Utah’s famous Arches National Park is one arch short this week, after the collapse of one of its largest and most photographed arches—Wall Arch.
The forces of gravity and erosion finally brought down the natural spectacle.
No one was around when the arch collapsed sometime early last week, the forces of gravity and erosion finally bringing down the natural spectacle. “They all let go after a while,” commented Paul Henderson, the Arches National chief of interpretation.
And it’s exactly the interpretation of Henderson and others that we disagree with! The popular view of the park’s 2,000 or so arches is that they were formed through millions of years of slow erosion carving out each arch. (For example, the park’s website reads, “Throughout the park, rock layers reveal millions of years of deposition, erosion and other geologic events.”)
As one News to Note reader pointed out, if these arches take millions of years to form, but collapse at a rate of several in a century, there’s no way there would be any remaining for us to see! (According to the Wikipedia article on Arches National Park, 43 arches have collapsed since 1970; however, no source is cited for the information and we could not verify the number—or any other number—elsewhere. The AP article names the (partial) 1991 collapse of Landscape Arch as the most recent.)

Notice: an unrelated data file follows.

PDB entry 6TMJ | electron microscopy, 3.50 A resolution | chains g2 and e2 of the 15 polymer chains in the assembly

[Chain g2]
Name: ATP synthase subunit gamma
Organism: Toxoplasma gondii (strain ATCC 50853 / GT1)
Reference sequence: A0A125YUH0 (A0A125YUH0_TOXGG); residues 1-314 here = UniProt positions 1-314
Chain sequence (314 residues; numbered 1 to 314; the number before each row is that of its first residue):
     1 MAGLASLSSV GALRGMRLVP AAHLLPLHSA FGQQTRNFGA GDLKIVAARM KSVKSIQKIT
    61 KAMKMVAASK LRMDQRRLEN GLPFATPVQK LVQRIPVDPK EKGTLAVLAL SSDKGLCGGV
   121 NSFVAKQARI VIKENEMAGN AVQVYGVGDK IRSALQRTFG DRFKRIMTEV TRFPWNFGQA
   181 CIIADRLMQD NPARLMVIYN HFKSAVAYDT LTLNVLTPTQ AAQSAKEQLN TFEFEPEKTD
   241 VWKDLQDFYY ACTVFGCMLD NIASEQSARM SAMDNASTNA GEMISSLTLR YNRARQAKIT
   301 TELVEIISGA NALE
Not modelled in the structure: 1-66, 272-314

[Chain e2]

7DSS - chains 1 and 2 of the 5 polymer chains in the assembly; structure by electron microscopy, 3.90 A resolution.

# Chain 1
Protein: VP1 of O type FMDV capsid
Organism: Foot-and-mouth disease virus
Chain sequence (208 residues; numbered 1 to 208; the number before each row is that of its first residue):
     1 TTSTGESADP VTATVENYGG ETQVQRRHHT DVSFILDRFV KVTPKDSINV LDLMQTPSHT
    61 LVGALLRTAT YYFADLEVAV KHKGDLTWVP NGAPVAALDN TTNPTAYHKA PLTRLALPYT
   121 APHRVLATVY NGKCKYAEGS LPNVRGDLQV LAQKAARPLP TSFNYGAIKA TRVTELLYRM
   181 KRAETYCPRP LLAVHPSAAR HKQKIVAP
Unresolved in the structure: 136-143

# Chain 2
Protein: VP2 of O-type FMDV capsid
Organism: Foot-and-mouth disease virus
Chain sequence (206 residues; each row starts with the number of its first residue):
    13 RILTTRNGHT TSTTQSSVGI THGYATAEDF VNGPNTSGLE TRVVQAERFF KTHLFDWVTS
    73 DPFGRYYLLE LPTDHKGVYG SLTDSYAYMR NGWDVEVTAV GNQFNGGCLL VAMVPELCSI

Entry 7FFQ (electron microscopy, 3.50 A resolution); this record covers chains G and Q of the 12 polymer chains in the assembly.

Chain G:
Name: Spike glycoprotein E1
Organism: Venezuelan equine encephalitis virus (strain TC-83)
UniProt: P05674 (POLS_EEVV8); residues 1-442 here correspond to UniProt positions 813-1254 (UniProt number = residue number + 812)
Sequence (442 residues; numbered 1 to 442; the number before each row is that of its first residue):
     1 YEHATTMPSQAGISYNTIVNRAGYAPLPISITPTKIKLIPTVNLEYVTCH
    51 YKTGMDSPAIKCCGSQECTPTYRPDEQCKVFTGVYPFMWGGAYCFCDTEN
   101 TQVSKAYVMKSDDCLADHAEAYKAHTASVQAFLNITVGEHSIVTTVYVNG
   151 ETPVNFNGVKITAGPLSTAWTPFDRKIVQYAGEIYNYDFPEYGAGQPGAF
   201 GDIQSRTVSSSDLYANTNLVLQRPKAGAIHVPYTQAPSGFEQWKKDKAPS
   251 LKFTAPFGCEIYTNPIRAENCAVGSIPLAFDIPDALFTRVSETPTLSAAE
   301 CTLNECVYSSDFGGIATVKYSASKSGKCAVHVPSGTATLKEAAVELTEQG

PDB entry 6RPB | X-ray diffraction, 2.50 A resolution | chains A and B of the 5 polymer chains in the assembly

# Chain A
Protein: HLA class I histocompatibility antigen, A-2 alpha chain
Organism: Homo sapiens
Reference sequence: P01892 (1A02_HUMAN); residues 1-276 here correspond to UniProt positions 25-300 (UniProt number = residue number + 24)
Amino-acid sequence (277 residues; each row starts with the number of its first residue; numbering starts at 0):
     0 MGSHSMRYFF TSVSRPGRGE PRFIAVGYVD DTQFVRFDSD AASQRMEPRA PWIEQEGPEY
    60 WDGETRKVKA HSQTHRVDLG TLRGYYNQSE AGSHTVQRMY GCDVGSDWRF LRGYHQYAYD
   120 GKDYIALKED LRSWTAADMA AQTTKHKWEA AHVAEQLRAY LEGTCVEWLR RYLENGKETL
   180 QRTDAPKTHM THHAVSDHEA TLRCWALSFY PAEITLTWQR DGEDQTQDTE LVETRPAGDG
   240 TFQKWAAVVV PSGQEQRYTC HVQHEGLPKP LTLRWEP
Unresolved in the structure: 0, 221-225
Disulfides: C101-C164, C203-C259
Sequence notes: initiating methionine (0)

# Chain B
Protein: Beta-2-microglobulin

This simple math, which corresponds with other calculations, indicates that—even starting with uniformitarian assumptions—the facts just don’t support millions of years of earth history.
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